Showing results for 
Show  only  | Search instead for 
Did you mean: 

Canon Pro-1000 won't take sheets


I have a Canon pro-1000 and it won't take sheets anymore, which is kind of problematic because it's only a sheet fed printer. Every single time now with the automatic sheet feeder, it won't catch the paper. The problem isn't that little grey rubber wheel, the problem seems to the little bar that has two clips on it to catch the paper, and it seems it won't release a sheet anymore. 

Any ideas how to fix this?



Thanks, but no, cards aren't too heavy. It won't take any sheets anymore. and as I've said, this is my second printer to do this, so I have a hard time believing it isn't a known issue with the Pro-1000. I've tried Lexjet Premium Archival Matte sheets, and semi-matte (both 8.5x11), and Epson Enhanced matte sheets, and even some of the 11x17 and 16.5x23.5" canon sheets that come with the printer when you buy it. Plain sheets. Tried it all. The feed mechanism is broken. 

Here's the video of it doing it:


My thought was maybe the cards you are using are doing damage to the printer.

No the cards are not damaging the printer. Sheesh. They're inkjet cards, made just for this purpose. 


I see you keep saying you use this printer for cards. Is it necessary for this to be printed using inkjet instead of laser? Obviously if you're printing artwork you want the inkjet but if it's greeting cards or gallery name cards then a laser printer will do a much better job. Just make sure it's a straight through pass and the paper isn't making a bunch of turns when it's feeding through. I have a lot of experience with laser printers too if you decide to go that route. 

Yes, it's necessary to print them like this. They're fine art cards. They look much nicer than laser printed cards. But if you have any suggestions on fixing the PRINTER please let me know. It's the printer that is failing. The printer is the issue, not the cards.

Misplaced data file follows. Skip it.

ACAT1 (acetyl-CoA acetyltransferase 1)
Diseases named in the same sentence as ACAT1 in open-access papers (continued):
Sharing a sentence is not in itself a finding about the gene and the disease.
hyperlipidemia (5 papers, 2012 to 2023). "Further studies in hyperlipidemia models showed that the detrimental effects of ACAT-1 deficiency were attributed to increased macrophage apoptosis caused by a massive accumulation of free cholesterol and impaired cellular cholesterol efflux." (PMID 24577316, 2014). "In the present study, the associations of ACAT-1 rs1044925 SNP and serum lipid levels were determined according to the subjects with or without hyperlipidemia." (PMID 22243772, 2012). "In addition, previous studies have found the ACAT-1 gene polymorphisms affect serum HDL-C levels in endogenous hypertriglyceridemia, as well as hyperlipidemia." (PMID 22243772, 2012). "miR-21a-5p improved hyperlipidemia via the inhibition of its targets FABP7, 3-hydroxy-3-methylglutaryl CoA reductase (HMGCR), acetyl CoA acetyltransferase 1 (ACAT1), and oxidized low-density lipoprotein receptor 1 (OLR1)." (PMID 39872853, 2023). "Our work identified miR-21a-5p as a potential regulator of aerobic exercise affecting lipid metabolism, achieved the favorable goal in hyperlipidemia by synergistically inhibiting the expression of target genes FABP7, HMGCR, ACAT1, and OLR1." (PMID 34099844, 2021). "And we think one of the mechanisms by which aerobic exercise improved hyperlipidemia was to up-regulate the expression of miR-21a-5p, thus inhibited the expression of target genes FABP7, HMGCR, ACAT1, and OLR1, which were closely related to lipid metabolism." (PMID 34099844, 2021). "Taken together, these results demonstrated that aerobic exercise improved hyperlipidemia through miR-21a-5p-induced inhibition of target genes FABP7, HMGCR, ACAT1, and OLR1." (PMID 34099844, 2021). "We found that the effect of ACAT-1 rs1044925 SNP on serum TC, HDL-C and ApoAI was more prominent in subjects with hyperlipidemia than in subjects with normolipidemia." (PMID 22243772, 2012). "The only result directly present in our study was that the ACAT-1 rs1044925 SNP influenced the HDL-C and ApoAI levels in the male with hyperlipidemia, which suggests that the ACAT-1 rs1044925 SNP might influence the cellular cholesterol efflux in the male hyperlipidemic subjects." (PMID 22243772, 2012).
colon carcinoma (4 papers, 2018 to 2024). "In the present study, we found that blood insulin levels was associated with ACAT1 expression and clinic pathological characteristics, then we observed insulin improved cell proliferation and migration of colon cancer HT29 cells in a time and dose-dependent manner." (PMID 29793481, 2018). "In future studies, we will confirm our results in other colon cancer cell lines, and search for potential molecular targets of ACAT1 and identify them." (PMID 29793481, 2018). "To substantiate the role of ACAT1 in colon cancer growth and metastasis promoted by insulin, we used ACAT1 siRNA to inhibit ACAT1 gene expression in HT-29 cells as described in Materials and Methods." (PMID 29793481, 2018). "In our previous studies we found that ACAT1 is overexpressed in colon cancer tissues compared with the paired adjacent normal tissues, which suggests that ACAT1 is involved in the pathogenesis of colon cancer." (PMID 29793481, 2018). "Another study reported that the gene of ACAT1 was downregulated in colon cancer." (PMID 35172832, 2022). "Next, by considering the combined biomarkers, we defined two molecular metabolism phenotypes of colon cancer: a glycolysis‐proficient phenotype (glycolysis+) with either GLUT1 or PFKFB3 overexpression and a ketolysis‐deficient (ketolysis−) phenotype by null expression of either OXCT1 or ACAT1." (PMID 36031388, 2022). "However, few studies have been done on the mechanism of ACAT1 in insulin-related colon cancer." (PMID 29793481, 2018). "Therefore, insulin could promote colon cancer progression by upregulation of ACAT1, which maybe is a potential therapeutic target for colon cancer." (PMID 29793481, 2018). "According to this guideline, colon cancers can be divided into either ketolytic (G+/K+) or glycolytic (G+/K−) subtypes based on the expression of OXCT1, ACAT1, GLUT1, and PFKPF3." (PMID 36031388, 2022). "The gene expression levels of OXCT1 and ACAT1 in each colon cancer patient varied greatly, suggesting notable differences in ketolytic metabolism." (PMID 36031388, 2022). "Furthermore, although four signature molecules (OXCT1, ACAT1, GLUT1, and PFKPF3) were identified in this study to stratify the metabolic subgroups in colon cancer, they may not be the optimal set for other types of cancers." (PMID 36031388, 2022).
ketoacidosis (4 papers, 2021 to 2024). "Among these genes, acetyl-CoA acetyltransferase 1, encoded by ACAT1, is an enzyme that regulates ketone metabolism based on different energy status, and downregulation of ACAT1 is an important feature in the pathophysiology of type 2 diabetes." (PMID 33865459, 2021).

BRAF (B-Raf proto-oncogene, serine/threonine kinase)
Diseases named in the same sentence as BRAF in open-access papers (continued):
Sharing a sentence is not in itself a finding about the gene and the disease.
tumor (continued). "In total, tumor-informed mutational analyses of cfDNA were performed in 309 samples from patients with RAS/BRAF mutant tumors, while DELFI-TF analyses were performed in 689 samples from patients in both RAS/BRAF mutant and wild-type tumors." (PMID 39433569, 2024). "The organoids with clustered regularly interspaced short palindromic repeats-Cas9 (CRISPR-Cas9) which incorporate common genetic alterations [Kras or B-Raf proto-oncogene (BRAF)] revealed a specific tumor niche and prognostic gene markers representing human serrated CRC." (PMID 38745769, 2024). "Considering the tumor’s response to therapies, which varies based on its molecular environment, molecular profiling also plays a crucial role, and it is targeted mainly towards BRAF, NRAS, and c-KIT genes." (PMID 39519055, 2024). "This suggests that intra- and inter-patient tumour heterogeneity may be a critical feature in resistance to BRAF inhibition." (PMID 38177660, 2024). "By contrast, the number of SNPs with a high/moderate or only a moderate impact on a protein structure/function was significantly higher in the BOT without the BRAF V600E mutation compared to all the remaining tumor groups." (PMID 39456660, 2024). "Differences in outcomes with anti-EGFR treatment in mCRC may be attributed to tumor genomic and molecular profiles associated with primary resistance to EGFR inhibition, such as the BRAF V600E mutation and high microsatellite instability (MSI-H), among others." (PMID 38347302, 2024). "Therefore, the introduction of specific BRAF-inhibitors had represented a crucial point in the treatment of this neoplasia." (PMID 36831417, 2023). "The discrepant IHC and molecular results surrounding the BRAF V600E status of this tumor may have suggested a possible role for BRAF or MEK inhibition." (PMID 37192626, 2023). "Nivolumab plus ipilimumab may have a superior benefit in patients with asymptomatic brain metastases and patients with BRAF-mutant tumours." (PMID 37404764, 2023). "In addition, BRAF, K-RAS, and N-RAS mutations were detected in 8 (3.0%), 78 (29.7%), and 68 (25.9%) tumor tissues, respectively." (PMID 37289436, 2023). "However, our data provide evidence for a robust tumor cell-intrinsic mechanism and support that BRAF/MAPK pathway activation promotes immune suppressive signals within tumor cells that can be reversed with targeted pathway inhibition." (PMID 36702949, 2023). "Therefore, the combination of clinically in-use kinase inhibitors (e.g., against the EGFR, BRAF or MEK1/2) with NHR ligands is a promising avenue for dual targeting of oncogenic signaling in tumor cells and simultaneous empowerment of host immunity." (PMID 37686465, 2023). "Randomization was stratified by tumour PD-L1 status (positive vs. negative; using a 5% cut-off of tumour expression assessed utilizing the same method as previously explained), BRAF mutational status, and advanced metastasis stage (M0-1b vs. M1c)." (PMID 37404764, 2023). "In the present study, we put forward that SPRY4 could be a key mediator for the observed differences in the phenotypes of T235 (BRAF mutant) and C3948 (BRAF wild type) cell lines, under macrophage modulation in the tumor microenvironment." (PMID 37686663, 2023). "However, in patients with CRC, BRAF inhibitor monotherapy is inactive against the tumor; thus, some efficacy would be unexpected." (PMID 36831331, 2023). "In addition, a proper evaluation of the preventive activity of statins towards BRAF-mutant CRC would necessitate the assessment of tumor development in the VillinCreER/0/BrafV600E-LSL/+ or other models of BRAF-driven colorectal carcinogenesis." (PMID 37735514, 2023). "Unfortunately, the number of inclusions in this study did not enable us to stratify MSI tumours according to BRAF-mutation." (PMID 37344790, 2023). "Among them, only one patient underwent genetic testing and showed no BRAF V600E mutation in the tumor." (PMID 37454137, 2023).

Hey, I saw this the other day in a gift shop and it made me think of you and a solution to your card issue. Unfortunately, it's an alternative and not a solution to the printer itself. Personally I believe the desktop models just aren't made to keep up with the production you're doing and the cost to fix them isn't worthwhile. Again, that's just my personal opinion and I don't work for Canon, I have a print shop like you. 

I came across some greeting cards in a gift store and had a lightbulb moment. This company is mounting a giclée to a piece of folded card stock with their info on the back (offset or copier printing).

If you want to find a tech for your machine find the local canon copier reseller and they should have a team of technicians that can come out and look or maybe you can take it in. To give you an idea of what you're looking for my local vendor is Ford Tech and I think you'll get a much better solution working with someone like this vs Best Buy. Locally in Pittsburgh, PA the rate for a tech is $160/hr. It maybe less if you drop it off to them. And if you buy a machine from them they offer service plans that include repairs and maintenance.


[Link removed per guidelines]

Thanks Josh. I appreciate the help. I can't find a local tech, and not sure it's worth it. Right now we're running cards on an Epson P5000. I prefer the Canon Pro 1000 for cards, but this feed thing has happened twice now, so I'm just not gonna do that again. 

I thought about the idea of gluing prints to cards, but just don't like it. I'm gonna have to find a giclee print solution for this. I might have to stick with the Epson for this, but it's not ideal at all as it's a roll printer that does sheets, and in my experience they're only good at one thing - sheets, or rolls, but not both. 

As much as I hate the cards, they have to look really good. It's a loss leader for larger prints, so they have to be excellent. Alas, it is what it is right now. 


National Parks Week Sweepstakes style=

Enter for a chance to win!

April 20th-28th